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Old 06-03-2018, 06:34 AM   #9
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I reuse everything and also compression fittings. You put some Rectorseal T plus 2 on them. Needs to go on a dry, not a wet fitting.
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Old 06-03-2018, 06:38 AM   #10
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The flair nuts come in 2 common forms.

Some are long that help the fitting by supporting the tubing , others for refrigeration are perhaps 2x as thick, but are short.

If the tubing flair seat is in OK shape , not cracked , either flair nut can be reused many times.
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Old 06-03-2018, 06:45 AM   #11
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Someone must think its normal...... to me the main prupose of using these fittings in fuel and hydraulic systems is ease in taking lines on and off rather than cutting hose off barb fittings.

https://www.grainger.com/product/38N...180603114257:s
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Old 06-03-2018, 07:00 AM   #12
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Someone must think its normal...... to me the main prupose of using these fittings in fuel and hydraulic systems is ease in taking lines on and off rather than cutting hose off barb fittings.

https://www.grainger.com/product/38N...180603114257:s
For refrigeration work to help seal against gas loss. Overkill for fuel line.
In refrigeration work, you tighten so much as to deform - plastisize the copper to create a perfect seal. You really crank down on those, there is a spec to tighten them. Those tubing fitting nuts are also real thick and tough for refrigeration use.

I reuse a fitting but if it leaks, and tightening, etc... whatever, wont stop the leak, then it needs replacing.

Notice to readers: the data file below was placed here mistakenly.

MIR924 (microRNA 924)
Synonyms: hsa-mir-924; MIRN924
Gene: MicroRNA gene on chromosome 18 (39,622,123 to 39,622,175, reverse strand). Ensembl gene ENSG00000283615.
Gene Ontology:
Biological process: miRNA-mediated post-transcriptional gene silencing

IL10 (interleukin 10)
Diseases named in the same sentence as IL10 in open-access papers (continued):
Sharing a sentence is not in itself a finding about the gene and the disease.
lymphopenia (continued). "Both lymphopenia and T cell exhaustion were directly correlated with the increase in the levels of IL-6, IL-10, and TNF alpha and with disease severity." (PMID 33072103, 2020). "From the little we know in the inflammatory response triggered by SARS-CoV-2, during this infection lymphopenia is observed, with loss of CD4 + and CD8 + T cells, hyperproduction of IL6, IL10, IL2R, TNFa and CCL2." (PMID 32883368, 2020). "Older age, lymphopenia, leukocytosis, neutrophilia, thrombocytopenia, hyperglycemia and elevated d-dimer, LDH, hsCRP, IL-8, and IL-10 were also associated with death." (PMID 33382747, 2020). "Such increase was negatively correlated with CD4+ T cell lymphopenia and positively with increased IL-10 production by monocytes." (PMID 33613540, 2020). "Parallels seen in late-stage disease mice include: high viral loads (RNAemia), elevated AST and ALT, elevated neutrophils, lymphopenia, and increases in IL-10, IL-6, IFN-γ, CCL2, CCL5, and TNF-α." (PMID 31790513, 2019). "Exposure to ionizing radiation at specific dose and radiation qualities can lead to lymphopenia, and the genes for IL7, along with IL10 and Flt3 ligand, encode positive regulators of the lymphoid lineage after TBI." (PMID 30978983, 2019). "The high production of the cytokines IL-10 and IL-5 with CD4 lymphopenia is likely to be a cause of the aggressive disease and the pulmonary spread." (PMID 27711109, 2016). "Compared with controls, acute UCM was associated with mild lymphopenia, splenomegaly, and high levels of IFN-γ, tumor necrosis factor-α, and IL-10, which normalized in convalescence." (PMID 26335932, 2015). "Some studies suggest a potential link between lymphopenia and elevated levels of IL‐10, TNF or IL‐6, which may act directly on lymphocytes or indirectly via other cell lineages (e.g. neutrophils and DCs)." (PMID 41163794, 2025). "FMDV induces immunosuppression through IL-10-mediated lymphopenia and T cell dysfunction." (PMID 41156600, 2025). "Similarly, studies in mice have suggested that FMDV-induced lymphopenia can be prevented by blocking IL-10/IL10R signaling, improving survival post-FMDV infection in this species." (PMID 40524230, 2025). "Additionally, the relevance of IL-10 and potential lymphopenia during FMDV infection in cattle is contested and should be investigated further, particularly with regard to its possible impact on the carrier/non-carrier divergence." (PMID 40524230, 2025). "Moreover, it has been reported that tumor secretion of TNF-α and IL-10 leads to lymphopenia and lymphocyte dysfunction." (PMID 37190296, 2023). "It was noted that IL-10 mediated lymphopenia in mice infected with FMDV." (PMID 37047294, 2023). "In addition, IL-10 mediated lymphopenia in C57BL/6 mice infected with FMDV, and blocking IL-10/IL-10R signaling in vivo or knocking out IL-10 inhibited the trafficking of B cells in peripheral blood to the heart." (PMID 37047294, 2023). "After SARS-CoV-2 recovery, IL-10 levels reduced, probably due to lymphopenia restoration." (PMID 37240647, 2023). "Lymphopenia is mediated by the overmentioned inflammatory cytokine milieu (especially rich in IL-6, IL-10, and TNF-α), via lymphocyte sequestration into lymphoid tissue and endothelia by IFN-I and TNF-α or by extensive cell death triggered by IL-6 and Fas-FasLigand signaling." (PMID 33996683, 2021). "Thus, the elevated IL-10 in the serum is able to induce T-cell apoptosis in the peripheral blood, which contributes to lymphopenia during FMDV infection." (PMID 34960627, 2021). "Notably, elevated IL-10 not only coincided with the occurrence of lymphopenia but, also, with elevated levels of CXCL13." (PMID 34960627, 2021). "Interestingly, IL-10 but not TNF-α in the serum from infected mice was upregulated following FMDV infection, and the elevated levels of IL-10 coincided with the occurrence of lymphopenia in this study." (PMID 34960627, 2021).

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Old 06-03-2018, 07:35 AM   #13
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not what a friend expert marine engineer thinks...

its what he suggested for Simi 60's fuel fitting leak that no goop was fixing.

but obviously any suspect fitting or one giving you constant leaks should be replaced (eventually).

The answer to the question though is that flare fittings are really not one time use items.
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Old 06-03-2018, 08:15 AM   #14
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Stolen C&P














Brass is susceptible to stress corrosion cracking,[26] especially from ammonia or substances containing or releasing ammonia. The problem is sometimes known as season cracking after it was first discovered in brass cartridges used for rifle
Stolen C&P





ammunition during the 1920s in the British Indian Army. The problem was caused by high residual stresses from cold forming of the cases during manufacture, together with chemical attack from traces of ammonia in the atmosphere. The cartridges were stored in stables and the ammonia concentration rose during the hot summer months, thus initiating brittle cracks. The problem was resolved by annealing the cases, and storing the cartridges elsewhere.